Tuesday, July 17, 2018

At the Growling Swallet





Part of the slippery descent to the entrance of the Growling Swallet

Don't you love that name and please note that I said ‘at’ and not ‘in.’ At 360m, the Growling Swallet  is the second deepest cave in Australia, but requires you to be an experienced member of a Caving Club to enter. Looking over the rules and membership requirements – abseiling skills, proficiency in rope work, a rescue course, a high level of fitness and ability to carry lots of gear, with scuba diving skills as an optional extra,  that’s unlikely to happen any time soon, though the importance of these skills was highlighted with the rescue of the Thai junior soccer team this week. 

Fortunately, if the idea of being underground appeals, there are at least three sites around Tasmania which are not only spectacular, but open to the public and where you can view such wonders in complete safety. These are listed at the bottom.


Meanwhile getting to the start of the track to the Growling Swallet is no mean feat.  Because it is in a Forestry Reserve you have to get the key from Parks and Wildlife at Mount Field. This must be booked in advance and requires a $300 deposit.  After travelling three Km past Maydena you turn right onto the Florentine Road  and travel another 16 Km. Though this is unsealed, it is wide and mostly good gravel with one or two potholes and slippery bits, so don’t take it too fast.


Velvet red fungi
After finding and turning off at the F8 East Road, which seems to take forever, things get a bit more difficult. ‘Road’ is a bit generous. It is a track that gets narrower and narrower with a deep boggy section and a high crown.  Although my van has a high clearance and truck tyres, the vegetation closed in on all sides and I had to keep checking to see if my ventilator had been ripped off. I also had to keep my fingers crossed that I wouldn’t meet anyone coming the other way as there is simply nowhere to turn or move off the track.  If the days were longer, I would have walked that section instead, but as it was it started getting dark before I left the forest.

One of the warning signs
There are warning signs signs at the start of the track. This is a Karst area with lots of sink holes, so it is not a good idea to stray. Parts are also prone to flooding and getting very slippery, so be especially careful if bringing children. 



A wonderland of ferns and mosses awaits those who dare to visit the Growling Swallet



That said, the track is a mostly pleasant ramble through rainforest vegetation, home to tree ferns, mosses and lichens. Parks and Wildlife says it takes 20 minutes, but it probably took me a bit longer.
There were not many fungi about, but there were some very striking red velvety ones (probably Hygrocybe erythrocrenata) and I caught my first glimpse of tiny blue -eyed Mycena interrupta.  The climax of the walk was the gully where the creek disappears into the giant rockface.  All that rushing and roaring is what gives Growling Swallet its name. You get the distinct feeling that if there’s a hell that’s what the entrance would look like, albeit a cold and wet one.  It is one of those breaks in the earth which truly inspires awe. However, not wishing to be swalletted by either the cave system or the encroaching darkness, I didn't linger long and didn’t really breathe easy until I was safely out of the woods and back on the main Forestry Road. Australia's deepest and most difficult caves are in this area and they have names like Niggly Cave, Tachycardia and Midnight Hole and no one is likely to come looking for you either, unless Parks and Wildlife run out of keys.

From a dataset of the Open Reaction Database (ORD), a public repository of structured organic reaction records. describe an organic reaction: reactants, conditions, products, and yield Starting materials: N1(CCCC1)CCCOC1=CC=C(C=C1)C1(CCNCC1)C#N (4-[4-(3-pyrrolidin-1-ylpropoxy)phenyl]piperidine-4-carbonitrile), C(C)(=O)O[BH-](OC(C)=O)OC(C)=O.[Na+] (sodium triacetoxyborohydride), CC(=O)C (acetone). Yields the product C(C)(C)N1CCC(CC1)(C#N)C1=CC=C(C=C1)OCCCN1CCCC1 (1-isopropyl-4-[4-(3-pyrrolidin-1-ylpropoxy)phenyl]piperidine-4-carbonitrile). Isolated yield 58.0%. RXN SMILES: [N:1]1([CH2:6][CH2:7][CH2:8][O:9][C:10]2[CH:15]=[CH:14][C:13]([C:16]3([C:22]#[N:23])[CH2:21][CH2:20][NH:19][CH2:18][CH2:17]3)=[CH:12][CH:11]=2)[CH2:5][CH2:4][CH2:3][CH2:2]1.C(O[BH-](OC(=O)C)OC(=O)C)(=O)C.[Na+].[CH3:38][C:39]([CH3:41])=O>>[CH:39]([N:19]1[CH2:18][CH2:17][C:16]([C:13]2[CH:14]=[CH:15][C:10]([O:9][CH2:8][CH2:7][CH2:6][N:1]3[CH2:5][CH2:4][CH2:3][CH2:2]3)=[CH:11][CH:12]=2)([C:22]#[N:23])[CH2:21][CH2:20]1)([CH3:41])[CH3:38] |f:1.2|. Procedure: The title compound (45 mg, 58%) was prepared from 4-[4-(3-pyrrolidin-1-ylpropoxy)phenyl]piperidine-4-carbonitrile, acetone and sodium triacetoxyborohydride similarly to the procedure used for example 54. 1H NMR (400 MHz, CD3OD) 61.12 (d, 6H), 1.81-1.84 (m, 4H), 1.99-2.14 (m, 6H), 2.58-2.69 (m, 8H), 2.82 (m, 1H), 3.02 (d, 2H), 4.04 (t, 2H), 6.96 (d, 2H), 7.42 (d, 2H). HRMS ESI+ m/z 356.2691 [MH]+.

It's a place of rushing, roaring waters that give the Swallet its name

You can catch a bit of the sound here



Stargate? Mayan Temple? Gates of Doom? This is as far as normal mortals can go


Yes, it was impressive, but you can get almost as big a bang for your buck – i.e. slightly less spectacular rock formations, but a shorter drive and a less risky track, by going to Junee Cave - the road starts right in Maydena, where the same river emerges from the mountain 30 km later and after flowing through some 300 caves. 
 
For those keen to go underground, there are publicly accessible caves at Mole Creek in the North, at Hastings Caves in the South and at Gunn's Plains inland from Ulverstone. Tripadvisor also has more information and better pics.


Wednesday, July 04, 2018

Sweet sunshine


Sweet Treats, Richmond, perfect for a little indulgence


It’s not often that we have such a perfect winter’s day. Yes, I know I should be doing my tax return but as I am also temporarily stalled on my other project, I took myself off for a gentle drive to Richmond, that quaint, frozen -in -time village about 23 Km north east of Hobart.

With school holidays coming up, I was wondering if the Richmond Maze was still open but couldn’t get an answer on the phone.  Unfortunately, the maze was closed and had a big “For Sale” sign on it, but while looking for a parking spot, I found myself outside the Richmond sweet shop which, leaving aside the hazards of tooth decay and obesity for the time being, would indeed be of interest to children of any age - occasionally

Walls of temptation

The sweet shop fits in beautifully with the Georgian architecture. Here they all are, things you don’t see much anymore – the cobbers, the clinkers, the bananas, the raspberries, the false teeth and the musk sticks and somewhere past acres of bullseyes and licorice, there are Jaffas,  the freckles, toffees and fudges, and even the Esmerelda balls I used to have in the shop. Alas, not many of the latter found their way to the customers. I blame that on my (sweet) deprived childhood.  It’s like meeting old friends.